Sikh Reference Library burnt with all its priceless collection of 20,000 rare and Valuable historic documents,including 2500 handwritten saroops of Guru Granth Sahib ji’s are reduced to ashes
By the morning of June 7, except for a very few surviving snipers, the men who had held the Army at bay for three days, were all dead. The majority of the complex was under army control. The aftermath of the battle was horrific and ghastly, an eyewitness details how the army had treated the pilgrims who had survived the bombardment:
“The Government wanted to destroy Sikh history. Otherwise, how do you explain the fire in the Sikh Reference Library? The archives were set on fire two days after the army action. It was a historical collection of ancient books, Khardas [manuscripts], handwritten historical birs [Guru Granth Sahibs], some of them were even written by the Gurus, Janam Sakhis (biographical sketches of Gurus), Hukumnamas [commandments of Akal Takhat] which were of the greatest importance as the Sikhs regularly referred to them for their research.”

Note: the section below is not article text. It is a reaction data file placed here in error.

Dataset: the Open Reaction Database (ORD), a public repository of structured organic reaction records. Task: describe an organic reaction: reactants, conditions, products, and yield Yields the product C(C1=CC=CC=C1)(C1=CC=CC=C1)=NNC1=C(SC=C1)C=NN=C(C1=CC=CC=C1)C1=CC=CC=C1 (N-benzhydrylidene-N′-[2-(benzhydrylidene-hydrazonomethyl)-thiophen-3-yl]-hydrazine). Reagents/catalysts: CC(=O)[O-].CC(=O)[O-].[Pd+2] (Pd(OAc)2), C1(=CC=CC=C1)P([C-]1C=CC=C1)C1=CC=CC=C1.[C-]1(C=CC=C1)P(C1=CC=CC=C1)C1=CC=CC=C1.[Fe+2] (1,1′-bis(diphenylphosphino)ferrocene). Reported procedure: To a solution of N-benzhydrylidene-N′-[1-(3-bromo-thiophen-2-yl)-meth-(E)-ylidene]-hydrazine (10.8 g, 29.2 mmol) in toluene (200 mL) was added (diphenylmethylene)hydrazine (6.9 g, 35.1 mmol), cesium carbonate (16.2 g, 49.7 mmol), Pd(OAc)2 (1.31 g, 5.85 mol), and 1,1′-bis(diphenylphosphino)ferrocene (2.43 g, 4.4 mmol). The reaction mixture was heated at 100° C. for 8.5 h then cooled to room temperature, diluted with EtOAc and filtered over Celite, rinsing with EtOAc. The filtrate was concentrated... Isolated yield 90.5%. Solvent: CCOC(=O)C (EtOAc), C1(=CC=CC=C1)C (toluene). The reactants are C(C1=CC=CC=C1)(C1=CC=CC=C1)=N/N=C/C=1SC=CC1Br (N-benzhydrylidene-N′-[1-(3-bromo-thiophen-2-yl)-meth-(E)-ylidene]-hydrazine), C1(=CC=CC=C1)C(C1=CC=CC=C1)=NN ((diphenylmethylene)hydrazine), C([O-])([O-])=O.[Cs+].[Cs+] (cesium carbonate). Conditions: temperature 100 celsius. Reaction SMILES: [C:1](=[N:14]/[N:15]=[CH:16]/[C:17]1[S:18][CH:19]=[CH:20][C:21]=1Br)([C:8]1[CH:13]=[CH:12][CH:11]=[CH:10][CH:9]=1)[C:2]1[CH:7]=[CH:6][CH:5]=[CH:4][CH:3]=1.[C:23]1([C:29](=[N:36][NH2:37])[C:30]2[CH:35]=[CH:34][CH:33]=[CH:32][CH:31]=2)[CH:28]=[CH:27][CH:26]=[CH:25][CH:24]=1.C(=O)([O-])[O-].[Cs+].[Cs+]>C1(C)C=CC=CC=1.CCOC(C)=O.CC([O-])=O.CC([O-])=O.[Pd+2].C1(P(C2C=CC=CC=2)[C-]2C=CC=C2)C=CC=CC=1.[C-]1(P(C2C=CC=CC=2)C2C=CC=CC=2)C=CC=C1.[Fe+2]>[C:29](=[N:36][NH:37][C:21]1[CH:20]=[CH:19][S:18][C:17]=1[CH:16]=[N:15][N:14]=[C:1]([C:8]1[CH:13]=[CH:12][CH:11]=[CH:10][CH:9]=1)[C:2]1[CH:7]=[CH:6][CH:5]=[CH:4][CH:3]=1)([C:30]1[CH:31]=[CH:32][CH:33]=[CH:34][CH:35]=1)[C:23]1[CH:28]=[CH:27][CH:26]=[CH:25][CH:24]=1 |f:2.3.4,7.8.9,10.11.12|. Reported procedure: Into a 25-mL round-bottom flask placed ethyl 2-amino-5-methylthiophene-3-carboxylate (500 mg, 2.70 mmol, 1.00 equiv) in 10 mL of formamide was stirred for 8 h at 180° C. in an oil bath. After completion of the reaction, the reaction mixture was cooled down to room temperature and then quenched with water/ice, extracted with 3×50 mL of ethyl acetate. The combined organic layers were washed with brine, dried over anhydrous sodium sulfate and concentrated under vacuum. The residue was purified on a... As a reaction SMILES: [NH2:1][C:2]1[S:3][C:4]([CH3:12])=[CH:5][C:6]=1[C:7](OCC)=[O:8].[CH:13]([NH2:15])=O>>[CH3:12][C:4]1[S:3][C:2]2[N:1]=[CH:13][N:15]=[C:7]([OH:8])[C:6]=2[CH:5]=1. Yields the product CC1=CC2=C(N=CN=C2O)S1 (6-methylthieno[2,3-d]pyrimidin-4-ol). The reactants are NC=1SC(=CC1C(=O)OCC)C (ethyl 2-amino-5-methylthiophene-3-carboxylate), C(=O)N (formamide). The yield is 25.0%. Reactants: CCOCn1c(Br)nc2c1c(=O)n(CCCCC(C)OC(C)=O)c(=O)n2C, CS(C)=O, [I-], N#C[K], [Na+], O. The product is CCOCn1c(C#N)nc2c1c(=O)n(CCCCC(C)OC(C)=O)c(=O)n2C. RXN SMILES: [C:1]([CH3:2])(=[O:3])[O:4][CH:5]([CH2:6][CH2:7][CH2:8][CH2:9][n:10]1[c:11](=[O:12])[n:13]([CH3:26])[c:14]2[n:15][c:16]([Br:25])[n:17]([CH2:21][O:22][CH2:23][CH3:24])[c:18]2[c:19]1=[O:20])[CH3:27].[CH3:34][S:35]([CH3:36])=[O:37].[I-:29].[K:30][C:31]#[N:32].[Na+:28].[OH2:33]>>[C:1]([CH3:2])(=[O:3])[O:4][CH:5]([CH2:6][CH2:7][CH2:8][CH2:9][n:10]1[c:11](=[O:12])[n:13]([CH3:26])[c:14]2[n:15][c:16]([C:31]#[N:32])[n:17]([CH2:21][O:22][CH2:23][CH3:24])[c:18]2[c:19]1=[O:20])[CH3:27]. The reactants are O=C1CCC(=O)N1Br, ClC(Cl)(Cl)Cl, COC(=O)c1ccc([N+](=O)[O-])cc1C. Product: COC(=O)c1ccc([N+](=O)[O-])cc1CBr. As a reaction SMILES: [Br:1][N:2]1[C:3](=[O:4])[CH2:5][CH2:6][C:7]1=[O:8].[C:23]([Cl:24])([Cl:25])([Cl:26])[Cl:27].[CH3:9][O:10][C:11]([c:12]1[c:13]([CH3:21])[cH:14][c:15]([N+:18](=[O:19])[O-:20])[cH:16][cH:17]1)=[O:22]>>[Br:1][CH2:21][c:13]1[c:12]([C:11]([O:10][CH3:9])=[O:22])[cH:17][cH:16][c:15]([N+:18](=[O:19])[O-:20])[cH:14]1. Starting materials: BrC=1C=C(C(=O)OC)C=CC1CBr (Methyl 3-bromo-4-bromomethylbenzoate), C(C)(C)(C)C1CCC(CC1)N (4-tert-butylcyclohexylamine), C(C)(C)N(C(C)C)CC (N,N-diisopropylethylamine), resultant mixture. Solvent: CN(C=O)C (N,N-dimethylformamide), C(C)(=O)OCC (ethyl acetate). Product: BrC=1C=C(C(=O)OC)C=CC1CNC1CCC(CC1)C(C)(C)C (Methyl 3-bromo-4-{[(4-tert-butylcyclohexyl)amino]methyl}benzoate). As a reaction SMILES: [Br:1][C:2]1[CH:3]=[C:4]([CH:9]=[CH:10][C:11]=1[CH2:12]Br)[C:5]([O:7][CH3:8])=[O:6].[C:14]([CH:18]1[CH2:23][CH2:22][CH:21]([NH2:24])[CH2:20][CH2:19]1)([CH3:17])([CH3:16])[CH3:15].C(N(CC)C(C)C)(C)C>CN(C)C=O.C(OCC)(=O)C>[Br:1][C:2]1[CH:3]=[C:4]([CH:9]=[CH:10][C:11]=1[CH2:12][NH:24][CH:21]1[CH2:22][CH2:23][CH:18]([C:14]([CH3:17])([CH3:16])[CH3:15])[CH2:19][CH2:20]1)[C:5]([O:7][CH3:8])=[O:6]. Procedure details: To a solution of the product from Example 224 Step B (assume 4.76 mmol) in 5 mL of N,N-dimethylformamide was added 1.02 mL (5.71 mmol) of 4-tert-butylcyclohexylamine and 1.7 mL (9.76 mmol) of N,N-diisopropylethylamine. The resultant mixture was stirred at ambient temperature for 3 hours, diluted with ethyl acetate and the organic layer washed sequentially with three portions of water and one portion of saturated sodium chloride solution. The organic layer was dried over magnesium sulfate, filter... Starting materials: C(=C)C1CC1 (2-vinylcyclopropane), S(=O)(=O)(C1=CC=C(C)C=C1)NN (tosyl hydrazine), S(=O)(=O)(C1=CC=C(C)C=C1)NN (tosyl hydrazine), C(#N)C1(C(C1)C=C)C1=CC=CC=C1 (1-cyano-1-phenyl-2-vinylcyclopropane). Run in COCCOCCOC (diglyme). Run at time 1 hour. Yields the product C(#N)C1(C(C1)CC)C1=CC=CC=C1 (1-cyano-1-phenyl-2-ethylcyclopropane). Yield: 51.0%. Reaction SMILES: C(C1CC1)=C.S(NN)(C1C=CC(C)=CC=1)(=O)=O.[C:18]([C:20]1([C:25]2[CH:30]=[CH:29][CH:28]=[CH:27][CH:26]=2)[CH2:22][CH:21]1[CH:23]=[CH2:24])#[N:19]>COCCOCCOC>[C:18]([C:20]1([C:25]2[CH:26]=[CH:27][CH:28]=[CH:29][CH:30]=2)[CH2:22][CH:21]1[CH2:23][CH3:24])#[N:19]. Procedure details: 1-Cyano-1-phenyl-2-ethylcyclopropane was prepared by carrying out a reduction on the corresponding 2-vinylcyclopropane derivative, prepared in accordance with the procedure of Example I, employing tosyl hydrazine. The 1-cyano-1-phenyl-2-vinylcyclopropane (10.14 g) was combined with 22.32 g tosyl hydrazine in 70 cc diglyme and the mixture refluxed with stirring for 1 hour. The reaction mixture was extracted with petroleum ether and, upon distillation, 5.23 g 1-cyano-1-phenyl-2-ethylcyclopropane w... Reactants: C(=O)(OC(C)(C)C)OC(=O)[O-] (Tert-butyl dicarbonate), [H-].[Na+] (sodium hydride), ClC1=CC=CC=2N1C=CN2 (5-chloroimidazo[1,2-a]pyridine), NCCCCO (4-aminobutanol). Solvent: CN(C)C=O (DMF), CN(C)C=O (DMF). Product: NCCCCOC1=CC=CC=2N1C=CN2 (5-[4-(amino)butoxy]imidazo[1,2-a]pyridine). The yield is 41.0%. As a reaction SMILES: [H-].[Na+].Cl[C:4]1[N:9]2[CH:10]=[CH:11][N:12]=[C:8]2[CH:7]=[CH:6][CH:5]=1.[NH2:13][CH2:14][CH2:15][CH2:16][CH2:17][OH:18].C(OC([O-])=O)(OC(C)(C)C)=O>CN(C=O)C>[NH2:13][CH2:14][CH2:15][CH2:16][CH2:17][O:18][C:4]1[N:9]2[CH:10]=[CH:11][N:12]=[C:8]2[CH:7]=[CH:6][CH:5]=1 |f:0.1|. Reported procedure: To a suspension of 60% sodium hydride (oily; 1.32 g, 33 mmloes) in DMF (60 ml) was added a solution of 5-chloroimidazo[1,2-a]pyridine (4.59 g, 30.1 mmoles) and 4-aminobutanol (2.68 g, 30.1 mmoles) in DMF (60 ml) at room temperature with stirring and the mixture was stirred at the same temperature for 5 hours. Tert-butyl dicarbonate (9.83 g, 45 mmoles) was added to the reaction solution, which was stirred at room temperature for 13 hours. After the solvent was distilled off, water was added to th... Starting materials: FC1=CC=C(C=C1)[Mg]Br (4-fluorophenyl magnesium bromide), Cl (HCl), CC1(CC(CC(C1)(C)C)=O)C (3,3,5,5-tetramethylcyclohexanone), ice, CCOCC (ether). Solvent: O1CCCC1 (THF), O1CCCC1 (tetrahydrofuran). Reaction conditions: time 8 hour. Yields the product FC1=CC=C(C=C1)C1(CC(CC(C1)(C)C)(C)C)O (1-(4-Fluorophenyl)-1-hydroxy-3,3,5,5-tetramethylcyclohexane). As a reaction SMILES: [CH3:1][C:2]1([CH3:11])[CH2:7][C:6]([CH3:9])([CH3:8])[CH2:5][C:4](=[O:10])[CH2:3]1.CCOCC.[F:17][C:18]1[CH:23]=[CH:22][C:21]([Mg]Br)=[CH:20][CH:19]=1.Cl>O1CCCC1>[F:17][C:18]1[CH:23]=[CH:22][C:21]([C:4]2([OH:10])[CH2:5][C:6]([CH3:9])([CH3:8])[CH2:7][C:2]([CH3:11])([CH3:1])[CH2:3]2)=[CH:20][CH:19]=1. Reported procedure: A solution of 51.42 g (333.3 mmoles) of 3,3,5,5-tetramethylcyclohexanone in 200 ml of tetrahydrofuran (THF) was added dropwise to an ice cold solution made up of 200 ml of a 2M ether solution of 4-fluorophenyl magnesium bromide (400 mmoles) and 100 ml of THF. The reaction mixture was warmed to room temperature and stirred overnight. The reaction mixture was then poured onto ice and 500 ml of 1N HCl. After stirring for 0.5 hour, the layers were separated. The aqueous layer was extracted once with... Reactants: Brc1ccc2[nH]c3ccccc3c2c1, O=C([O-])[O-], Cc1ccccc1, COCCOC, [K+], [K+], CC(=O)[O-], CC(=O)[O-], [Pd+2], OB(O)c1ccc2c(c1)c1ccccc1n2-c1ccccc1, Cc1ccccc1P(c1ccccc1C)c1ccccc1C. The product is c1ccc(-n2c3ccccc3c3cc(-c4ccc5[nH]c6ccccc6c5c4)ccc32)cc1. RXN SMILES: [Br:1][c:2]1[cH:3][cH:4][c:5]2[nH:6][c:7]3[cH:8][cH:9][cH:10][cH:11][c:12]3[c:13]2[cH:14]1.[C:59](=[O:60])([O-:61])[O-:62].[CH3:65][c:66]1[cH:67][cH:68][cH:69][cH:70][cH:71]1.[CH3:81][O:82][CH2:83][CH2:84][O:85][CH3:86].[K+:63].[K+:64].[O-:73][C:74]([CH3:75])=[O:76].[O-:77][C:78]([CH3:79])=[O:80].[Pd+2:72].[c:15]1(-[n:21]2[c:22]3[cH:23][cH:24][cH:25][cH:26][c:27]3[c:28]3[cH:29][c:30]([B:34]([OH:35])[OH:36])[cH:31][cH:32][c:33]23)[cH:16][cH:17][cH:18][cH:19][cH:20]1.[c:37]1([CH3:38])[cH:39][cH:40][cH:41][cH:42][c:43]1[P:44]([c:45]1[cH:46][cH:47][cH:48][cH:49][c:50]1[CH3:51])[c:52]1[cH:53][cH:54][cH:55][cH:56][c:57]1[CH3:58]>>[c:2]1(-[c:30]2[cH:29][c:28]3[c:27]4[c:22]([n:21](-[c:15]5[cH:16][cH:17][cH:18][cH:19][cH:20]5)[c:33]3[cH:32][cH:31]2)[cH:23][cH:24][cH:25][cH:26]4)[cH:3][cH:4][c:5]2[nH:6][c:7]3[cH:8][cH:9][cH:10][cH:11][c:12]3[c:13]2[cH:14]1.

Giani Kirpal Singh, Jathedar Akat Takhat (at the time of Operation Bluestar and eyewitness) interview published in Surya, August, 1984.
Soldiers Celebrate by Drinking and Smoking in the Sikh’s Holiest Shrine:
“Although the Sri Harmandir Sahib was riddled with bullets, the Akaal Takhat destroyed with cannon fire, and thousands of pilgrims massacred, the army were celebrating, people were seen carrying buckets of beer to the main gates of the temple where they jubilantly served the soldiers.
The soldiers freely drank and smoked inside the complex. They certainly had plenty to drink, a notification of the Government of Punjab’s Department of Excise and Taxation allowed for the provision of 700,000 quart bottles of rum, 30,000 quart bottles of whiskey, 60,000 quart bottles of brandy and 160,000 bottles of beer all for ‘consumption by the Armed Forces Personnel deployed in Operation Blue Star